5 stars In '68, three bands all coincidentally experimented with primitive, self constructed oscillators to create some of the same electronic sounds Stockhausen and friends had been working with since the '40's, and now to be done in the context of popular music. Because of this, only twenty years later we had the first techno. But, more pertinent to us here on PA, we had four great albums cut, and we got Tangerine Dream out of it two years later. And, the third, final, and British one of of the three bands, White Noise, had both the best of the four records of the first pop electronic groups, and perhaps the most influential. Not just EDM and prog electronic sprung from this, but industrial. Side One is Phase In, and features the more warm, gentle, psychedelic side of the band's sound. The music is fun and relaxing, with nice singing and voices of pleasure. The sound is also much smoother than that of the other two bands, Silver Apples and The United States of America. All this changes going to the other side, Phase Out. This is the first industrial, at least six years ahead of its time. The music turns dark, the vocalists start screaming and crying, terrifying sounds come out of nowhere. The two tracks on this side have their comparatively relieving sections, but they are still just off, and a creepy narrator haunts us. There are the chants of a black mass. A man's screams become the cries of a demonic machine. "The Visitation" and "Black Mass" still stand as two of the best pieces of industrial ever put to wax. "An Electric Storm" as a whole, then, is the spring of countless genres and more than a masterpiece in its own right. This makes for a heck of a listen.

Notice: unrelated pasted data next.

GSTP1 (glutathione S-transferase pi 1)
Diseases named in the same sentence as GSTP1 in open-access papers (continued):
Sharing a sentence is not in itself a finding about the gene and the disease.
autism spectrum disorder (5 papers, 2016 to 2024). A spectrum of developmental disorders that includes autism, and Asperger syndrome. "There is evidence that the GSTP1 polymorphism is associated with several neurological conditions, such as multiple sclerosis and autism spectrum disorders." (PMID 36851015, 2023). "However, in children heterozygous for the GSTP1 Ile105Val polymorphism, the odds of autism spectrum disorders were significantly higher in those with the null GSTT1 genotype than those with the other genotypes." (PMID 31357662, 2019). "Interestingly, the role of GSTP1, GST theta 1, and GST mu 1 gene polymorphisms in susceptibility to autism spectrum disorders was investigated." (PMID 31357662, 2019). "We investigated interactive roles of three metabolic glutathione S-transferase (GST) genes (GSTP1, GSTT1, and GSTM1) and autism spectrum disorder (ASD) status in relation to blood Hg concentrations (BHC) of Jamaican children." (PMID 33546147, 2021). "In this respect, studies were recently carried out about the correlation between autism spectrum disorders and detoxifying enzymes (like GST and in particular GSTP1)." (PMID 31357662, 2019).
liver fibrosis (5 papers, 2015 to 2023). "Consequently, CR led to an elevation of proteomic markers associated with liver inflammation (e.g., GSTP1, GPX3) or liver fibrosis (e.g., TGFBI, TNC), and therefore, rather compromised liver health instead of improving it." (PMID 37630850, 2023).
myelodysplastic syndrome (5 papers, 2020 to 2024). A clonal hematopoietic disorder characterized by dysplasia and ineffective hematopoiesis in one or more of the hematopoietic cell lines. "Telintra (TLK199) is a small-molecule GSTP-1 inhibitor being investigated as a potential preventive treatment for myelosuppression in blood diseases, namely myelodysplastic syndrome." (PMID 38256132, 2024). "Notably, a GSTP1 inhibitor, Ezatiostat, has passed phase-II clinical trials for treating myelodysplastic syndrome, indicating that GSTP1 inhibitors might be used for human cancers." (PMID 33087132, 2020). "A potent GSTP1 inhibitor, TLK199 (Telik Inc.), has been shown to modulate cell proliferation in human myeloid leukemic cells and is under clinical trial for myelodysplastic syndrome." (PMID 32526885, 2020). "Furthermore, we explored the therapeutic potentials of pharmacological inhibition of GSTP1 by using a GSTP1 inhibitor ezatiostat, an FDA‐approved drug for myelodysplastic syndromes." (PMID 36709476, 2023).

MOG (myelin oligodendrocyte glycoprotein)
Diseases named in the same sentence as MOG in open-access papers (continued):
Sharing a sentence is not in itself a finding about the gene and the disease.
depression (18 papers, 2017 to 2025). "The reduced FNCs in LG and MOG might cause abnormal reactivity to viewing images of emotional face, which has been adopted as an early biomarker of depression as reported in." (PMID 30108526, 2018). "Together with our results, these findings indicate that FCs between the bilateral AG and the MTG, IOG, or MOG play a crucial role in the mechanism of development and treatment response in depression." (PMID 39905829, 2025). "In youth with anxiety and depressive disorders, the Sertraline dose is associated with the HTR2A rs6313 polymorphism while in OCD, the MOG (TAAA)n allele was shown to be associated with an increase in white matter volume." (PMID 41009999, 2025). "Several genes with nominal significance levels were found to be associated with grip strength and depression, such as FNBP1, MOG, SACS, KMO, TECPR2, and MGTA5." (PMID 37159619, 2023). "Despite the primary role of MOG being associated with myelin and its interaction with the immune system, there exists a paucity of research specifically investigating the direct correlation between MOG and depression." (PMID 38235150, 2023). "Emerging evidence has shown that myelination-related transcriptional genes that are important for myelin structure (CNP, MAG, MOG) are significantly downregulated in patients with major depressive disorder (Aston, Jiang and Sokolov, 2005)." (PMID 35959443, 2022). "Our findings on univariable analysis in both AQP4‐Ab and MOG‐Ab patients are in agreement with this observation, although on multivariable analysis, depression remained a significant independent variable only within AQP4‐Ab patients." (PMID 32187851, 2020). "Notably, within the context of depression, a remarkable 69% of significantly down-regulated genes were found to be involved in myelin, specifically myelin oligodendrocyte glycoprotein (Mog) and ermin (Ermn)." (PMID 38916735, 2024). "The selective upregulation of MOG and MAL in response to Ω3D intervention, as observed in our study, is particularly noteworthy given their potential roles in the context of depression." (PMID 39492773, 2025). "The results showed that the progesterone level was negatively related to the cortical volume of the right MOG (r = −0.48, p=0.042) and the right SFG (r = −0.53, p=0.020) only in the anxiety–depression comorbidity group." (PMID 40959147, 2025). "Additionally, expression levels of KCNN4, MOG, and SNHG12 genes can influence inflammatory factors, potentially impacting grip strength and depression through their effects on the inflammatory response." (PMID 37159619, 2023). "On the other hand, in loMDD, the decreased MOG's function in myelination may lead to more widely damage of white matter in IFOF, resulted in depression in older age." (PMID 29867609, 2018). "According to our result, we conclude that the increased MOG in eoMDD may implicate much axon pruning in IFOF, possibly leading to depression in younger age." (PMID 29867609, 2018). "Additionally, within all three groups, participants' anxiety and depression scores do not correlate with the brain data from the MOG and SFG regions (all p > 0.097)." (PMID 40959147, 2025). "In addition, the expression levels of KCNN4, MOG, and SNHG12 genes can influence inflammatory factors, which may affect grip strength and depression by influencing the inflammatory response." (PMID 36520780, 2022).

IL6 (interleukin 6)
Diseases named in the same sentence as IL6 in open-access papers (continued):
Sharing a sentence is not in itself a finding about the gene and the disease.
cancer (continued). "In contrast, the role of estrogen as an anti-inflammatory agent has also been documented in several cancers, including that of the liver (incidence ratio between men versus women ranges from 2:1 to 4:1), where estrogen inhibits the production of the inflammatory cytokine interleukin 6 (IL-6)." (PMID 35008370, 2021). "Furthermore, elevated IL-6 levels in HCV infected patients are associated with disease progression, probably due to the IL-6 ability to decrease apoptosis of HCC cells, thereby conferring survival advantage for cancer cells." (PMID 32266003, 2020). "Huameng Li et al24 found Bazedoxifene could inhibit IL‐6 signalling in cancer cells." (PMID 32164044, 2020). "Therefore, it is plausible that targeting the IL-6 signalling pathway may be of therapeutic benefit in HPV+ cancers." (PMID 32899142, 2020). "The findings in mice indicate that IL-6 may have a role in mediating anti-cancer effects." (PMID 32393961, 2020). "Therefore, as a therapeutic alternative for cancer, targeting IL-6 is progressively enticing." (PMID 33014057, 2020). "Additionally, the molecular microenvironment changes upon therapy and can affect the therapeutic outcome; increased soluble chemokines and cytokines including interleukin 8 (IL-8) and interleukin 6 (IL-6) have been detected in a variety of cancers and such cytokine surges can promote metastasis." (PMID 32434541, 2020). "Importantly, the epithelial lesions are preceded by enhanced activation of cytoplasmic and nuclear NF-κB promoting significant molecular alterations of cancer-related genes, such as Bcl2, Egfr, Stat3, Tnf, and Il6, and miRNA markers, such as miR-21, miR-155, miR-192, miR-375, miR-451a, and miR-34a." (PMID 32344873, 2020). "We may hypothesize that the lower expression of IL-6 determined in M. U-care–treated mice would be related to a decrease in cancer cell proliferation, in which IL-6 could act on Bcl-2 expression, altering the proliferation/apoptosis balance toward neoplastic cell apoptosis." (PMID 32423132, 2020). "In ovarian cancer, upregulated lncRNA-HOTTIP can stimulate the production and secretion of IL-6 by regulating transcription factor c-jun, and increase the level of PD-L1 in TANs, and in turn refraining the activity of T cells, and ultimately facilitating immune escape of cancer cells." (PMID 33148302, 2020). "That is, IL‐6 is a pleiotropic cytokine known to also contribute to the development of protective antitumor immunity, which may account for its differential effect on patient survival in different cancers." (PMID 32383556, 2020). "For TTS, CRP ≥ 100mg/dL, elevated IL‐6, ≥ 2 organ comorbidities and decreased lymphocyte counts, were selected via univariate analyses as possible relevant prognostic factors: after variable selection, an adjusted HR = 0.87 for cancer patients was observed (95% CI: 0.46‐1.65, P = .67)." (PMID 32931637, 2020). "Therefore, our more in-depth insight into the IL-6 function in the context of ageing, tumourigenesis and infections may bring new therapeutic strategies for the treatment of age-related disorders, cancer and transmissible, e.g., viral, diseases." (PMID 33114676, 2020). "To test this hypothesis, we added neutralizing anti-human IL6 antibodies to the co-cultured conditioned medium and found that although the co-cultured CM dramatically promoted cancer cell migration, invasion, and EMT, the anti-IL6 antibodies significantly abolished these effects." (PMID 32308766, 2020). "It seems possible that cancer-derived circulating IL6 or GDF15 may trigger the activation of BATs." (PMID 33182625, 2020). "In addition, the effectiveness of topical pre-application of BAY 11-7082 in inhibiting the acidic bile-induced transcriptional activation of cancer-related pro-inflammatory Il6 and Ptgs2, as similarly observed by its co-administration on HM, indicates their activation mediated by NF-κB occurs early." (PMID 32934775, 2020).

Report this review (#1320858)